Understanding your role as director of a limited company and your responsibilities to Companies House.
As a director, you’re legally responsible for running the company and making sure information is sent to Companies House on time. This includes:
- the confirmation statement
- the annual accounts - even if the company is dormant
- any change in your company’s officers or their personal details
- a change to your company’s registered office address
- an allotment of shares
- the registration of any charges (mortgage)
- any change in your company’s people with significant control (PSCs) or their personal details
You can hire a professional (for example, an accountant) to help manage your company, but you’re still legally responsible for your company’s records, accounts and performance.
The director information hub from the Insolvency Service offers guidance for new and existing directors on all aspects of how to run a company responsibly.
If you’re thinking of setting up a limited company and becoming a director, you need to understand the duties and responsibilities of this role.
As well as the day to day running of your company, you’ll need to file annual accounts and a confirmation statement with Companies House every year. You must also report any changes to your company when they happen and keep up to date with any changes to UK company law.
In return for the benefits of limited liability, anyone who becomes a director or officer of a company will have some of their details made available to the public. It’s important to understand what personal information is publicly available on the Companies House register.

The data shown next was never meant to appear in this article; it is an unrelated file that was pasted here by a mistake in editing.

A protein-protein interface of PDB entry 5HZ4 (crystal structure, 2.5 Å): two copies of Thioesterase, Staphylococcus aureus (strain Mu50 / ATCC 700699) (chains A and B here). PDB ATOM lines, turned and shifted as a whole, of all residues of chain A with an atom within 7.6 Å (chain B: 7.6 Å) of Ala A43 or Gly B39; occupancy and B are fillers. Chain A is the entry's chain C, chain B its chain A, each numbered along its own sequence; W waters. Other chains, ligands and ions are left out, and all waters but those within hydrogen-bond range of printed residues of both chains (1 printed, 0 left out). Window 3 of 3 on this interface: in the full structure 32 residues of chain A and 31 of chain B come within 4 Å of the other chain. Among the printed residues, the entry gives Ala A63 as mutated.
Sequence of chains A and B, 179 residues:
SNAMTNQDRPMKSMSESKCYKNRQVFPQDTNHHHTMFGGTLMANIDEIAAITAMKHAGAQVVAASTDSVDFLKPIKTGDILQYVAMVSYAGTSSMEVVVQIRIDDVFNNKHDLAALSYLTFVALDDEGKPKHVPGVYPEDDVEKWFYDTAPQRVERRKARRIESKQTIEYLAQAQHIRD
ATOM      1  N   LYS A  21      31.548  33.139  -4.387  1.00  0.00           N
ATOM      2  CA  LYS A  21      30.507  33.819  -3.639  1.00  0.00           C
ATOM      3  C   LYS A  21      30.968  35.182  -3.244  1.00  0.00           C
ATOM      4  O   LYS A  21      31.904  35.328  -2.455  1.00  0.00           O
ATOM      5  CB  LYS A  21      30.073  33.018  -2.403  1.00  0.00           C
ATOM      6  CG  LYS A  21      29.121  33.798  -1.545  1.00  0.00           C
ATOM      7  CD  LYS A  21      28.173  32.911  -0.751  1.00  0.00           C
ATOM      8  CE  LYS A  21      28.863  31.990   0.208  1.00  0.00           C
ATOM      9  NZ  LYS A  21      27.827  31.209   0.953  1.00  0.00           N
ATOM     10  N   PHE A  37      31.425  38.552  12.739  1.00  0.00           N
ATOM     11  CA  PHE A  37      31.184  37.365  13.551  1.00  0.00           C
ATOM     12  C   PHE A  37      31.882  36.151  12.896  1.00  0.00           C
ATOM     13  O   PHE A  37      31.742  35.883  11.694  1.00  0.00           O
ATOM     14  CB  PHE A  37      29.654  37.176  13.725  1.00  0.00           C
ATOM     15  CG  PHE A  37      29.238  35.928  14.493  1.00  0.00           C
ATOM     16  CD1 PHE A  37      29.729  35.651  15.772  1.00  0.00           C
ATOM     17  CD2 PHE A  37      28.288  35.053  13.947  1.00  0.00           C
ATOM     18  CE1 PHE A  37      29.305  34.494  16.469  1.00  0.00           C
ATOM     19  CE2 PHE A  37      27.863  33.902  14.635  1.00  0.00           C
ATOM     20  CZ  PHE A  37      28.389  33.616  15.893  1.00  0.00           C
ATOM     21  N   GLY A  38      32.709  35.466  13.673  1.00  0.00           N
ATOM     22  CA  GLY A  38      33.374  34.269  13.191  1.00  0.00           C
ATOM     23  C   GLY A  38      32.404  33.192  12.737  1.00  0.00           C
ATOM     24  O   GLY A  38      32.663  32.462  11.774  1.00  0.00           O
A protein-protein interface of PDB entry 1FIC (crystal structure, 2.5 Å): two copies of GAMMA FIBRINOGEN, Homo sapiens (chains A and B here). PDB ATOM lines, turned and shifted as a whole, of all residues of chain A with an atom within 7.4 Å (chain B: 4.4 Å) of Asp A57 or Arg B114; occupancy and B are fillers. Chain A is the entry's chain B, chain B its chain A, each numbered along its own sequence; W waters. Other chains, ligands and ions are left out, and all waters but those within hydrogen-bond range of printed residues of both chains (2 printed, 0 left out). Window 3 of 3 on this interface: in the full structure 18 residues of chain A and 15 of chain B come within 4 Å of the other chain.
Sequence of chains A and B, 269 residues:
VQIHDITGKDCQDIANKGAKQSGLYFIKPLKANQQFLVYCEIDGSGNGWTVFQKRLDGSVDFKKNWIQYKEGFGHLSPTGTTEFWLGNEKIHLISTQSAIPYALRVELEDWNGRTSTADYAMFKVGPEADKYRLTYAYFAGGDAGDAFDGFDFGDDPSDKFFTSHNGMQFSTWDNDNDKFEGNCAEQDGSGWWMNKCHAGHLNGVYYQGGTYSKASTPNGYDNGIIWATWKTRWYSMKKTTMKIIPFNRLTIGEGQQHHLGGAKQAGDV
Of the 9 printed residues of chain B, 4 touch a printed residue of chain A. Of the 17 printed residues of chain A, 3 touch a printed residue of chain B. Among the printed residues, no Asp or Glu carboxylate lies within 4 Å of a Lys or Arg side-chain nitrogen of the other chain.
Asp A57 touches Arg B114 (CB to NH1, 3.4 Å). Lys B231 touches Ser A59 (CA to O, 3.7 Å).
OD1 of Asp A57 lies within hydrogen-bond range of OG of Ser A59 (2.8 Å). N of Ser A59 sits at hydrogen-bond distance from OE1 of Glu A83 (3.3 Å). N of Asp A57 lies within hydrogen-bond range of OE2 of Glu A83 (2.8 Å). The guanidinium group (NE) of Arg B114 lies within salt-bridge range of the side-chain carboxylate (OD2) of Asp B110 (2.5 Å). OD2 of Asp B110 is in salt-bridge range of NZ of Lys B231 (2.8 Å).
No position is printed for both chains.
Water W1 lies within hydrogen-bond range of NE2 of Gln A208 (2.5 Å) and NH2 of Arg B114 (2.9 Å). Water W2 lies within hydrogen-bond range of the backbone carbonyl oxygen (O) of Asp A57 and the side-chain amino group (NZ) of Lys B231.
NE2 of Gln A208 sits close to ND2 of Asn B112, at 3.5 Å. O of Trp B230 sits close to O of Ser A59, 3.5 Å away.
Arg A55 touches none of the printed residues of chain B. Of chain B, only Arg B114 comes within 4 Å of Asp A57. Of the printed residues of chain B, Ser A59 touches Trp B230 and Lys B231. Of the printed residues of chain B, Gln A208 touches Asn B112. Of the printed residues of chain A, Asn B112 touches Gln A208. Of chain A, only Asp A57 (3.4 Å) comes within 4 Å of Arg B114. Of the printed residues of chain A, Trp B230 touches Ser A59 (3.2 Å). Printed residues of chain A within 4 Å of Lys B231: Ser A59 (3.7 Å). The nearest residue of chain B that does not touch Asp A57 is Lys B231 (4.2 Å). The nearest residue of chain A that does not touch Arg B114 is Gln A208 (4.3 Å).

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This guidance does not replace independent legal or other professional advice.
‘How to’ video demos
These videos show you how to file your Companies House information online.
Register for email reminders from Companies House. This service tells you when your company’s accounts and confirmation statements are due.
The service is free, and you can:
- choose up to 4 people to receive a reminder (including an agent)
- file your information instantly from a link within the reminder
- receive reminders more conveniently
- avoid late filing penalties by filing your accounts on time
We no longer send paper reminders by post. Analysis shows that email reminders are more successful than paper reminders, and users are more likely to file on time.
Subscribe to news and updates
Register for email updates and stay up to date with the latest information and news from Companies House.
You can subscribe for alerts on a variety of topics, including:
- latest news
- Companies House blog
- events and webinars
- legislative updates
Over 500,000 people have already signed up. If you change your mind, you can easily unsubscribe at any time.
This is not the same as our email reminders for accounts and confirmation statement.
Our live webinars provide you with quick and useful guidance on a range of topics, including:
- starting a limited company
- directors’ responsibilities